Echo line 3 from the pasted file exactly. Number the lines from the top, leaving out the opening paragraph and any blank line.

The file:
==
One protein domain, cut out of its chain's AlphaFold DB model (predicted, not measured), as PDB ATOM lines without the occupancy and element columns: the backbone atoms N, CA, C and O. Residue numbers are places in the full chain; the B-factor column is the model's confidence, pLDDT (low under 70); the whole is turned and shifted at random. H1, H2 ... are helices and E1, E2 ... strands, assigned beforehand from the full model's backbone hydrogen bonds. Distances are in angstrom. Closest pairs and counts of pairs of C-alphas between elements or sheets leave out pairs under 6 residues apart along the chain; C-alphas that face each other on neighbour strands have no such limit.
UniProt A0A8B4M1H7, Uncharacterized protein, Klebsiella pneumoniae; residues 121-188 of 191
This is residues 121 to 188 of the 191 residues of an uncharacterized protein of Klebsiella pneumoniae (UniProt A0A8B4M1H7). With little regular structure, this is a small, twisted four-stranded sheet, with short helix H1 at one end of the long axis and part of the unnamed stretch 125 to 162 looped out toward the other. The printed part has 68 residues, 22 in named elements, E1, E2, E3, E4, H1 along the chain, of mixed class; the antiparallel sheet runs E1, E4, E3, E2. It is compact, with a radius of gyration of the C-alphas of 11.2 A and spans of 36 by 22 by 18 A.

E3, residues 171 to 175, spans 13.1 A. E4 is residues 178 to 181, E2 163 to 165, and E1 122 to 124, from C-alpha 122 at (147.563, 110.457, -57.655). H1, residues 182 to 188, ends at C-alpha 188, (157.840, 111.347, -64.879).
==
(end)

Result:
E3, residues 171 to 175, spans 13.1 A. E4 is residues 178 to 181, E2 163 to 165, and E1 122 to 124, from C-alpha 122 at (147.563, 110.457, -57.655). H1, residues 182 to 188, ends at C-alpha 188, (157.840, 111.347, -64.879).